558 N. Main St., Prineville, OR 97754 | (541) 447-6205
Joe Barker of Solstice, pauses for a photo at the brewery recently.
July marks two years for Prineville’s Solstice Brewing Company, an occasion in which owner Joe Barker takes special delight.
“I had people tell me to my face that we would be here 90 days, and then we would close,” Barker recalled of some of the less-than-supportive encouragement he received when Solstice opened in July 2011. “I grew up in a small town, and I saw that happen. So we’re looking forward to get to that two year anniversary. That’s a huge success for us.”
He’s always wanted to brew beer on site — that is what a brewery does, after all — but funding and other challenges kept this out of reach for more than a year, during which time the brew pub served only guest beer.
A big challenge was finding the right equipment – at a price he could afford.
“Used equipment in the size that we have here has gotten really hard to come by,” he said. “We were very fortunate to find it when we did, and when you find it, you’ve got to snap it up.”
The brewery produced some small, test batches for a summer solstice party last June, Barker said, but it wasn’t until December that it turned out its first production batch, and finally became a brewery in more than name only.
“We actually got our first beer on tap December 5,” he reported.
A batch, according to Barker, is the equivalent of 10 kegs, or 10 half-barrels. The standard barrel is 31 gallons, and so a half barrel, or batch, is 15 ½ gallons.
“Right now we’re trying to sell the equivalent of a batch a week,” he said. “We’ve got one local handle (beer on tap) over at Dillon’s Bar and Grill, so they buy one keg a week. We have a couple of handles in Bend. Some people are thinking about putting them on regularly, so we’ll see how that goes. We’d like to get to that point to where we’re doing two batches a week.”
Another milestone was reached at the end of March.
“Our goal,” Barker said, “is to always keep our pub stocked, of course, and then last week was the first week we got six of our very own beers on tap.”
Including two India Pale Ales (IPAs), Solstice now brews seven beers — “everything in the major ranges,” he said.
“Our wheat beer’s called Show Me the Honey Wheat (a wheat beer spiced with crushed coriander),” said Barker. “That’s been a great one. Our copper ale as well. And then any of the dark beers we’ve done (a chocolate porter and a stout), people have really enjoyed.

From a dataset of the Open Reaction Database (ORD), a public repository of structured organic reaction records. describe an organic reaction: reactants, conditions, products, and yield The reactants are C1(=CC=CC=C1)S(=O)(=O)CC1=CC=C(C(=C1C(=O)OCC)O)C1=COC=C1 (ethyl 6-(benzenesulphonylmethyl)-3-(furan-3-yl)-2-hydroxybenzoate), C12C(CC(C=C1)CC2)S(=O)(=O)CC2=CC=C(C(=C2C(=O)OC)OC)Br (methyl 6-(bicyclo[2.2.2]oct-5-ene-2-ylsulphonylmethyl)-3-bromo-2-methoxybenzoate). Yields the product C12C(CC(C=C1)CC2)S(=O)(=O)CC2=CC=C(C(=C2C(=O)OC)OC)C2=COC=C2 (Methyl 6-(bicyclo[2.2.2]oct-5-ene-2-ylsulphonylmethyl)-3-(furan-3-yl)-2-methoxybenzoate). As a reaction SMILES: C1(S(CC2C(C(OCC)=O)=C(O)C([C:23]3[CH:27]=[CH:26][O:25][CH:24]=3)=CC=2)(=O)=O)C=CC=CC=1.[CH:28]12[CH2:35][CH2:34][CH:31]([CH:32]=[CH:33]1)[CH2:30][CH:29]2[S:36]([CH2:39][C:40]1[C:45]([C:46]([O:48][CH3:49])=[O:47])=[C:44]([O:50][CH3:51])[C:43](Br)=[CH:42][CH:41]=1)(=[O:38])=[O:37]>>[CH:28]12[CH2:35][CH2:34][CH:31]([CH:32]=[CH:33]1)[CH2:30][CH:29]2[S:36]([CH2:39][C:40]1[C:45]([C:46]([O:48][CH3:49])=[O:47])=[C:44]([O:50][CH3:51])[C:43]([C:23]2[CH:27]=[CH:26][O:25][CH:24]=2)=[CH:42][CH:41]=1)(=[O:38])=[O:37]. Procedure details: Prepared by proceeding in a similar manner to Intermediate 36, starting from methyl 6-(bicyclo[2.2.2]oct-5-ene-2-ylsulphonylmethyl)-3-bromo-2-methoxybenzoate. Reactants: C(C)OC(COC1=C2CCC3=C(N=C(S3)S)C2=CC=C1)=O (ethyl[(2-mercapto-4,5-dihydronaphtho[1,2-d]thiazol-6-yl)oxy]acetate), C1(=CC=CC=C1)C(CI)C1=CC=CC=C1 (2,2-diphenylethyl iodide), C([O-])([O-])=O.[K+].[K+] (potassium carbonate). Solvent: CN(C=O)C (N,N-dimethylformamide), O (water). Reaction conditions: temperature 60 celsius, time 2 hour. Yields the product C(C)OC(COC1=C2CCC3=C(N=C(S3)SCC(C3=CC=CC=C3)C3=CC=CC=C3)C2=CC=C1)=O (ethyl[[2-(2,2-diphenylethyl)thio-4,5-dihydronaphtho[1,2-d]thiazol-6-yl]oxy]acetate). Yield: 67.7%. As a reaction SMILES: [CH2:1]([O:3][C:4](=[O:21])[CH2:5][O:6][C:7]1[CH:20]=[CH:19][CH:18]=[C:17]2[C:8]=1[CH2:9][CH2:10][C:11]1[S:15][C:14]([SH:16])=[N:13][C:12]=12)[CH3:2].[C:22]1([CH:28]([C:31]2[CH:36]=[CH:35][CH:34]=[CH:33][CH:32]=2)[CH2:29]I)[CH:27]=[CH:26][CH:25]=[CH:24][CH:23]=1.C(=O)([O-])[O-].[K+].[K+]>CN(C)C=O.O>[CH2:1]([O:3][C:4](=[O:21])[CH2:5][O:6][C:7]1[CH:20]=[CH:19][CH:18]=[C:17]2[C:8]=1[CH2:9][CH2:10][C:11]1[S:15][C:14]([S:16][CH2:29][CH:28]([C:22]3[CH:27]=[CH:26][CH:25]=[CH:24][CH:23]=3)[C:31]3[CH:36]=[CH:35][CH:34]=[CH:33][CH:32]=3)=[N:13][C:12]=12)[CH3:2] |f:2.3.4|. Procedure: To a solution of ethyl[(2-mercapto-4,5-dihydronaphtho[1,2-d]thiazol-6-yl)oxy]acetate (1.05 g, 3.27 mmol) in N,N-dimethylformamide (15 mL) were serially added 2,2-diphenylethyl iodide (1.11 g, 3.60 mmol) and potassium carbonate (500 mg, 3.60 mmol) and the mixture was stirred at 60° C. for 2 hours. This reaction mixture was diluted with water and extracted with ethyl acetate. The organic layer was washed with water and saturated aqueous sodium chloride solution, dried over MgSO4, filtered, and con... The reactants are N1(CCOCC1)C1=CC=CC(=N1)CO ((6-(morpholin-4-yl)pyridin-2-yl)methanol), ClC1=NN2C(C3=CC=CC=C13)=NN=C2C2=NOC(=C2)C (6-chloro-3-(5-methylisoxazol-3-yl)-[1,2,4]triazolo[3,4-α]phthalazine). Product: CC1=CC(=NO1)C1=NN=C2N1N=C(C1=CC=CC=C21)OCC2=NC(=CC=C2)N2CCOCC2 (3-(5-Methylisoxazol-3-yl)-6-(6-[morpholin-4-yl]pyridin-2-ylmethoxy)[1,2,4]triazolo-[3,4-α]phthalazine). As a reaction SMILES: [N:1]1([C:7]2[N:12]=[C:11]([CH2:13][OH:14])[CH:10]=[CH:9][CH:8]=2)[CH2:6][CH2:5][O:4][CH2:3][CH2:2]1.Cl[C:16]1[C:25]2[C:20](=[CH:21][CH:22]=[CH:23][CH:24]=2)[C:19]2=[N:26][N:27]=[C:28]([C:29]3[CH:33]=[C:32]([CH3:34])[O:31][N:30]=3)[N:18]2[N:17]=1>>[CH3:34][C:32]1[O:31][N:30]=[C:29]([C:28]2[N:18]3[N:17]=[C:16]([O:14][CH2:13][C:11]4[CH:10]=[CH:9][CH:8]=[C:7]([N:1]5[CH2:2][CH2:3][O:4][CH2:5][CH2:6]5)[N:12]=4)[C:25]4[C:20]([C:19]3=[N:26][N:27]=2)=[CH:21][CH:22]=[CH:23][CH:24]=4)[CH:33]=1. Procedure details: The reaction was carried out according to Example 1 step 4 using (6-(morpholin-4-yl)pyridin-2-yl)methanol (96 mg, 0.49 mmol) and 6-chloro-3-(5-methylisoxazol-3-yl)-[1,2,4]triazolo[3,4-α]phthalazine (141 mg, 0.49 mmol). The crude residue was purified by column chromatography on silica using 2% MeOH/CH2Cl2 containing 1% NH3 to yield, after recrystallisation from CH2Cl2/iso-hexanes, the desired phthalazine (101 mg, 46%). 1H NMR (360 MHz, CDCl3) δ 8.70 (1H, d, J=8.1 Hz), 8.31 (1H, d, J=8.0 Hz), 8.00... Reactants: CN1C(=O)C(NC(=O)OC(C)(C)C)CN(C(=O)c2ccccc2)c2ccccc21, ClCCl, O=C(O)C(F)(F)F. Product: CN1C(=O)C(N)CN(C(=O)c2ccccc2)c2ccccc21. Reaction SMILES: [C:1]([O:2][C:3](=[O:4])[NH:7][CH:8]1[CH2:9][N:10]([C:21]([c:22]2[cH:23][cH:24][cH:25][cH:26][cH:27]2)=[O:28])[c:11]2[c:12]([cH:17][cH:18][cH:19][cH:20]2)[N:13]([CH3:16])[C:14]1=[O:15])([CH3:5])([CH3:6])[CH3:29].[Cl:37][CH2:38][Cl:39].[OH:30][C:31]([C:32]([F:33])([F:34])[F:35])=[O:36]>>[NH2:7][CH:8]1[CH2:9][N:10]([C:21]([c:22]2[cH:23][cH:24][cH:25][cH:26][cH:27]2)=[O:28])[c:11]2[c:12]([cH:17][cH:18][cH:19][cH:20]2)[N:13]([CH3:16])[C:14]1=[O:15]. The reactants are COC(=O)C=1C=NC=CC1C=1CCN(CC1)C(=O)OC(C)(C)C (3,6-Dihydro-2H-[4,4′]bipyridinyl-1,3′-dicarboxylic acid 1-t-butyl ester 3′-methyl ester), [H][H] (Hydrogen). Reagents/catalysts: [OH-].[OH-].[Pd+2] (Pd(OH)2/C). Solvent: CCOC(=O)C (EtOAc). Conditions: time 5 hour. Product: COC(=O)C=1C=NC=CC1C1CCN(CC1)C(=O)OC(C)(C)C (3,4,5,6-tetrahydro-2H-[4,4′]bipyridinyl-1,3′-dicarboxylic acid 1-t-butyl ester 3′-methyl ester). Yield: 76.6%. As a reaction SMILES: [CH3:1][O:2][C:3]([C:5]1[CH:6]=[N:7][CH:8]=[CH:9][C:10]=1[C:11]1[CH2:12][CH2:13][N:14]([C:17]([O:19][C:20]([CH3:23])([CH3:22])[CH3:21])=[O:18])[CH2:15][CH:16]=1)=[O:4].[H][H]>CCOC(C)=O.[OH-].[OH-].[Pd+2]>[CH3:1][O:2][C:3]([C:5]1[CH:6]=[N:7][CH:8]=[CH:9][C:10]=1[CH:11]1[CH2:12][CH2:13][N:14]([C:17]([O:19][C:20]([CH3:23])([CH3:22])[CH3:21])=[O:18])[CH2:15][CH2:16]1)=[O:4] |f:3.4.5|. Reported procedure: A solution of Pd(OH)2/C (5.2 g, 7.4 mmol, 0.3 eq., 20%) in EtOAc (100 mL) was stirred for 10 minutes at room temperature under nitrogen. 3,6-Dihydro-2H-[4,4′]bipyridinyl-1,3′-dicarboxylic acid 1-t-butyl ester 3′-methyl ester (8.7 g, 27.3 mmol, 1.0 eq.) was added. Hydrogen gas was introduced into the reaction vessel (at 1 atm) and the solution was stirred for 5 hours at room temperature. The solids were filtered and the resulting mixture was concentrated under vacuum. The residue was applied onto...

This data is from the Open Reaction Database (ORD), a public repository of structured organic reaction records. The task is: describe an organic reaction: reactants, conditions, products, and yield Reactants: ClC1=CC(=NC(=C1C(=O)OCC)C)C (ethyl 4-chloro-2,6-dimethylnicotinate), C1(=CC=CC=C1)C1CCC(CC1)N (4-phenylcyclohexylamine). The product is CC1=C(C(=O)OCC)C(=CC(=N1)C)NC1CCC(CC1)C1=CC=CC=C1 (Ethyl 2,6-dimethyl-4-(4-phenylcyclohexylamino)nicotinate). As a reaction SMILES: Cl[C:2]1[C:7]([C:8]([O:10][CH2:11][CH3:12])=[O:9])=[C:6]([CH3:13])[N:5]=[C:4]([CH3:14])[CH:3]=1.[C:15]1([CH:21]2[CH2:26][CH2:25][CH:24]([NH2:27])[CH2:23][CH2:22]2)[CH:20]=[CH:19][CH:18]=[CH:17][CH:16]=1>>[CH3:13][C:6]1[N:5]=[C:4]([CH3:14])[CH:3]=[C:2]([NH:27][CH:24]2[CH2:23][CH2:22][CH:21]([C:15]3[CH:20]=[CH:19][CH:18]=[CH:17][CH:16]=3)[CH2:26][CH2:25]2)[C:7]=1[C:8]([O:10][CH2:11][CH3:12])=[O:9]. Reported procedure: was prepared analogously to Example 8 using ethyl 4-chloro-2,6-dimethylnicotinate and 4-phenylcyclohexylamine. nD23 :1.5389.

“The other one that’s gone over pretty well is the Prinetucky Pale Ale. That’s the lightest beer that we brew here. It’s a little less than five percent alcohol. It’s good with food or you can finish up the day with it. We actually have not made it from one batch to the next with it, because we usually run out before the next batch is done.
“Our goal was, by the end of April,” he continued, “to have four brandable beers that were recognizable, that the recipes we feel are dialed in or they’re what we want. We feel like we’ve done that. We’re always going to have them available for people who want to buy our beer.”
Barker acknowledged that the learning curve has been incredible.
“Let’s just say the learning curve looks like a 90-degree angle,” he said, his eyes glazing over as he recalled the last year-and-a-half. “Every time you feel that you’ve got something managed, there’s a new element to take on. A lot of people have told me that I should feel really good that we haven’t had to throw any batches out, because they didn’t turn out good.”
He digs into the science of brewing when he has problems, or if he needs help in whatever he’s doing at the moment, he said, but he also understands that sometimes he just needs to put things in perspective.
“If I start getting too detailed,” he said, “I usually have one of my guys kick me in the head and say, ‘Hey. We’re just making beer.’ OK. You’re right.’”
Barker said he still considers himself to be nothing more than a home brewer on a “ginormous scale,” — even though it’s now his vocation — and because home brewing is fun, he welcomes the input and interaction with local hobby brewers.
“It’s neat to see people enjoy a passion, and me being able to say, ‘If you want to come, help out, let me know.’ I’ve had people that I’ve sent them a text message, ‘Hey, we’re brewing beer tomorrow. If you want to swing by, check it out.’”
The support he’s received from Prineville has been “delightfully surprising,” he said, and for that, he’s thankful.
“We definitely feel like we have built a clientele and we’ve been very well supported by people and families in the community. No doubt about it.”
Solstice Brewing Company is located at 234 N. Main St., and can be reached at 541-233-0883.
Hours are 11:30 a.m. – 9 p.m., every day, except for Friday, when Solstice closes at 10 p.m.
Solstice has seven beers (six in-house and one guest) and hard cider on tap, and offers a full bar. Growlers are also sold and filled.
The complete food menu (soups, salads, sandwiches, tacos, seafood, etc.) highlights hamburgers made of fresh, local Breese Beef – beef, that if asked, they will even cook rare. “It’s nice to have a beef that you can have that kind of faith in,” said owner Joe Barker.